Emmanuel Macron Talks Security in Campaign-Like Visit to French City Hit By Extremist

French President Emmanuel Macron visited the city of Nice on Monday in what could be considered an unofficial presidential re-election campaign stop.

Macron was in Nice to discuss security and safety, a topic particularly important for the Mediterranean city. In 2016, an extremist terrorist drove a cargo truck into a packed crowd celebrating Bastille Day. The attack killed 86 people and injured countless more. During his visit, Macron met with law enforcement officials and lawmakers to discuss security measures in the city and country.

"We have invested heavily in our security forces to ensure the safety of our citizens," Macron said at a press conference. "The people have the right to live in peace every single day, but there's a lot more to do."

Macron has not officially confirmed whether or not he will seek re-election. However, the visit to Nice is being viewed as an unofficial confirmation of a second-term run. Nice is often considered to be a critical city for elections, as they often lean conservative and right wing. The lean could be significant for the centrist Macron, whose biggest competitor for president is the Republicans' Valérie Pécresse.

If Macron is planning to run for re-election, he is expected to do so soon, as the French presidential election will occur on April 10.

Macron in Nice
French President Emmanuel Macron delivers a speech during a meeting with police officers as part of a visit of the former Saint-Roch hospital, future police headquarters, in Nice, southeastern France, on January 10, 2022. The visit fueled speculation that Marcon will seek re-election. Photo by Daniel Cole/Pool/AFP via Getty Images

Macron hardly mentioned the current coronavirus surge fueled by the fast-spreading omicron variant. He replaced his mantra of the past months—"vaccinate, vaccinate, vaccinate"—with a new phrase: "protect, protect, protect."

By 2025, the Saint Roch will become a massive police center, where over 2,000 national and municipal officers will work together with state-of-the-art technology, including video surveillance. Work is expected to start next year.

Macron's push to tackle security issues in the heart of the French conservative political landscape appears as an effort to counter criticism from presidential challengers, including candidates on the right and the far-right who promote a hard line on security issues.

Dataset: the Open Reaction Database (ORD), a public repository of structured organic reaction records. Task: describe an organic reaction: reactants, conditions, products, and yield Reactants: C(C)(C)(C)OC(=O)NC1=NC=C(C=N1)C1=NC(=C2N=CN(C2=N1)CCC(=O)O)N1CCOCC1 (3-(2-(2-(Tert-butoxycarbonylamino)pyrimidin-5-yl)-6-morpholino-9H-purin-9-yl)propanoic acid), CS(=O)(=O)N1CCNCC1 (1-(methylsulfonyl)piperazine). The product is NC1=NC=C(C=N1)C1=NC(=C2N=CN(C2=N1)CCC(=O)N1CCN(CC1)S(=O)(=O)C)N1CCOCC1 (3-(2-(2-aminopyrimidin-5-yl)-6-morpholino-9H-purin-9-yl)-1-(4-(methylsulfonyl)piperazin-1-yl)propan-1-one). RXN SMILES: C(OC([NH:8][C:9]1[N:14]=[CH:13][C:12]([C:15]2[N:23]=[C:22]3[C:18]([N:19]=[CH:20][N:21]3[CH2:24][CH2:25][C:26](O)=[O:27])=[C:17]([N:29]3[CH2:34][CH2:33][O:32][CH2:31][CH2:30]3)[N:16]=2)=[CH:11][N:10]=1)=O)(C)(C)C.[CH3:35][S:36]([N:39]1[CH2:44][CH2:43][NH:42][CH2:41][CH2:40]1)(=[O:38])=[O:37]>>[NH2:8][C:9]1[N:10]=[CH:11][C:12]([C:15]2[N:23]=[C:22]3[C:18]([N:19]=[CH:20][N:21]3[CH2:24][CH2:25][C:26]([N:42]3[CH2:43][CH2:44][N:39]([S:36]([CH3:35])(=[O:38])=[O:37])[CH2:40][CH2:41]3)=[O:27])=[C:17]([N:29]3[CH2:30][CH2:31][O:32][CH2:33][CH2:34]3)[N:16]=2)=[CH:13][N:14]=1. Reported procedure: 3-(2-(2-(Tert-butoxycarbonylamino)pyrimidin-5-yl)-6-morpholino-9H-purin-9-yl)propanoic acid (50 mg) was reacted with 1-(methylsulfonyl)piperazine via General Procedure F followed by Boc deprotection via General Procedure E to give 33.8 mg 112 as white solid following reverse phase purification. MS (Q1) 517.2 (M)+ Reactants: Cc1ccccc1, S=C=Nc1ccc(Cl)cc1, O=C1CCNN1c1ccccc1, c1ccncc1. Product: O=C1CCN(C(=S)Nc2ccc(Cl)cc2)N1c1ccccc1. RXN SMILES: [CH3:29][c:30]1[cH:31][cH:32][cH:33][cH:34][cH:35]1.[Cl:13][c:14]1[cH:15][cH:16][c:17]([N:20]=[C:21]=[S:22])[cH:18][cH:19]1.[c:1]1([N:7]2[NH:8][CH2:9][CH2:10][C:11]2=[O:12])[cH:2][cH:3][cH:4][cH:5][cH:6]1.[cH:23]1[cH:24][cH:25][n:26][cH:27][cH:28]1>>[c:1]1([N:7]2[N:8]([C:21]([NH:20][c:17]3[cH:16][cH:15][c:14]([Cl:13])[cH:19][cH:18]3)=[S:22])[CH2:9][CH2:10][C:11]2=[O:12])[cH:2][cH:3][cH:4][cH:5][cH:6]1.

In September, Macron announced measures to make police operations more transparent, including publishing internal investigation reports and creating a parliamentary monitoring body, to improve public confidence that has been eroded by police scandals.

Rights organizations have repeatedly criticized police brutality in France, particularly against members of the country's racial, ethnic and religious minorities. Like the United States, France has been seen protests over allegations of racism, injustice and impunity when it comes to violence from law enforcement.

Macron said part of the solution is to put more police in the streets and on public transport, particularly to combat violence against women.

"It's there that women are most vulnerable and we need to do everything to protect them," Macron said, vowing to double the number of officers dealing with domestic violence to 4,000 total.

He also called for more training for French police in dealing with victims of domestic violence and sexual abuse and assault, and detailed the enforcement of a controversial law to combat Islamic radicalization.

Three women were found dead on New Year's Day across France, allegedly killed by their partners, despite efforts by Macron's government to combat domestic killings.

In France's presidential race, Pécresse, a former minister and a government spokesperson, is the first woman to become the Republicans' candidate for president. Known as a pro-European, Pécresse in recent months has hardened her positions on immigration and security to appeal to more right-wing voters.

Two far-right contenders—Marine Le Pen, the head of the National Rally party who lost to Macron in the 2017 presidential runoff, and former TV pundit Eric Zemmour—are campaigning on anti-Islam, anti-migrant themes, accusing Macron of being soft on crime and delinquency.

On the left, Paris Mayor Anne Hidalgo of the Socialists and European lawmaker Yannick Jadot of the Greens are running, along with the far-left leader of the Rebel France party, Jean Lue Melenchon, who is seeking the presidency for the third time.

The Associated Press contributed to this report.

Macron at Saint-Roch
French President Emmanuel Macron leaves the Saint-Roch former hospital, which will become the new police headquarters in Nice, on January 10, 2022, as part of his visit to the French Mediterranean coast focused on internal security. Nice was hit by an extremist attack in 2016 that left 86 people dead. Photo by Valery Hache/AFP via Getty Images